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57 Results

Implementing Market-Based Indicators to Monitor Vulnerabilities of Financial Institutions

Staff Analytical Note 2016-5 Cameron MacDonald, Maarten van Oordt, Robin Scott
This note introduces several market-based indicators and examines how they can further inform the Bank of Canada’s vulnerability assessment of Canadian financial institutions. Market-based indicators of leverage suggest that the solvency risk for major Canadian banks has increased since the beginning of the oil-price correction in the second half of 2014.
June 11, 2015

Assessing Vulnerabilities in the Canadian Financial System

The authors present the four common cyclical vulnerabilities that appear in financial systems, providing examples of qualitative and quantitative indicators used to monitor these vulnerabilities across different sectors. They also discuss other inputs to the vulnerability assessment and to the internal process used at the Bank of Canada for identifying, evaluating and communicating vulnerabilities and risks, and highlight some of the key challenges in assessing financial system vulnerabilities and risks.
Content Type(s): Publications, Financial System Review articles Topic(s): Financial stability JEL Code(s): G, G0, G01, G1, G10, G2, G20

High-Frequency Trading around Macroeconomic News Announcements: Evidence from the U.S. Treasury Market

Staff Working Paper 2014-56 George Jiang, Ingrid Lo, Giorgio Valente
This paper investigates high-frequency (HF) market and limit orders in the U.S. Treasury market around major macroeconomic news announcements. BrokerTec introduced i- Cross at the end of 2007 and we use this exogenous event as an instrument to analyze the impact of HF activities on liquidity and price efficiency.
Content Type(s): Staff research, Staff working papers Topic(s): Financial markets JEL Code(s): G, G1, G10, G12, G14
November 13, 2014

The Use of Financial Derivatives by Canadian Firms

In Canada, about one-third of publicly listed non-financial firms use financial derivatives. The use of derivatives is widespread across all sectors of the economy and increases during periods of greater uncertainty. Non-financial firms that use derivatives are typically larger and more profitable and have lower volatility of earnings than those that do not use derivatives. Overall, the firm characteristics of Canadian hedgers seem to be consistent with those found in other jurisdictions.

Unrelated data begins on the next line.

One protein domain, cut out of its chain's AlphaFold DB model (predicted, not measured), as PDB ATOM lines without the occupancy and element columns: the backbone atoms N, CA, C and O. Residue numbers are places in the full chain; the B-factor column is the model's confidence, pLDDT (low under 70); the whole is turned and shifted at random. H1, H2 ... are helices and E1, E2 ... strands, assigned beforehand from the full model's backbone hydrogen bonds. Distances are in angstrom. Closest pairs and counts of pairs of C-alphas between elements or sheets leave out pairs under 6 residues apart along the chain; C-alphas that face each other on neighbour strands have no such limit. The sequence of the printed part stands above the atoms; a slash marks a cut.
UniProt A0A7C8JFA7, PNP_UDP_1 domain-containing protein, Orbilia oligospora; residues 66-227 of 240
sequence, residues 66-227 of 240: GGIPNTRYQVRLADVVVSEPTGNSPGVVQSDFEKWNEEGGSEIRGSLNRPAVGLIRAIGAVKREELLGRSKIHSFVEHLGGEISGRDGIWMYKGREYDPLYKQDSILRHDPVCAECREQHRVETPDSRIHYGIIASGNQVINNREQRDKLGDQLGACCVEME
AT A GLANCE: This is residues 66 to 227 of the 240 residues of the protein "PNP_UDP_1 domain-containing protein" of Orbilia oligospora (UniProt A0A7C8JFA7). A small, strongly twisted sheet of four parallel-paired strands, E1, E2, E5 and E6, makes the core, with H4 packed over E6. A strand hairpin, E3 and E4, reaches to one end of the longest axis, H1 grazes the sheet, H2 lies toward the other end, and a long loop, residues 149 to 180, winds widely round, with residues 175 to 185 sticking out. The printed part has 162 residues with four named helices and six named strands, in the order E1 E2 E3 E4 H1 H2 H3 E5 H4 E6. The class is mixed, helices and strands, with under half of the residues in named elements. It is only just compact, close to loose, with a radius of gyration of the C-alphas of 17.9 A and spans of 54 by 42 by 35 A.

Content Type(s): Publications, Bank of Canada Review articles Topic(s): Exchange rates, Financial markets JEL Code(s): G, G1, G10, G3, G32

Improving Overnight Loan Identification in Payments Systems

Staff Working Paper 2014-25 Mark Rempel
Information on the allocation and pricing of over-the-counter (OTC) markets is scarce. Furfine (1999) pioneered an algorithm that provides transaction-level data on the OTC interbank lending market.

Database of Sovereign Defaults, 2017

Technical Report No. 101 David Beers, Jamshid Mavalwalla
Until recently, there have been few efforts to systematically measure and aggregate the nominal value of the different types of sovereign government debt in default. To help fill this gap, the Bank of Canada’s Credit Rating Assessment Group (CRAG) has developed a comprehensive database of sovereign defaults posted on the Bank of Canada’s website.

Financial Crisis Resolution

Staff Working Paper 2012-42 Josef Schroth
This paper studies a dynamic version of the Holmstrom-Tirole model of intermediated finance. I show that competitive equilibria are not constrained efficient when the economy experiences a financial crisis. A pecuniary externality entails that banks’ desire to accumulate capital over time aggravates the scarcity of informed capital during the financial crisis.
November 15, 2012

Financial Transaction Taxes: International Experiences, Issues and Feasibility

The financial transaction tax (FTT) is a policy idea with a long history that, in the wake of the global financial crisis, has attracted renewed interest in some quarters. This article examines the evidence of the impact of an FTT on market quality and explores a few of the practical issues surrounding the implementation of an FTT. Proponents argue that an FTT will generate substantial tax revenues and reduce market volatility. The majority of the empirical evidence, however, supports the arguments of opponents of the tax who assert that an FTT reduces volume and liquidity and increases volatility. In addition, there are numerous challenges in implementing an FTT, which may reduce the intended revenues. Whether an FTT is beneficial hinges on its effect on market quality and its ability to raise revenues. However, there are many unanswered questions regarding its design.

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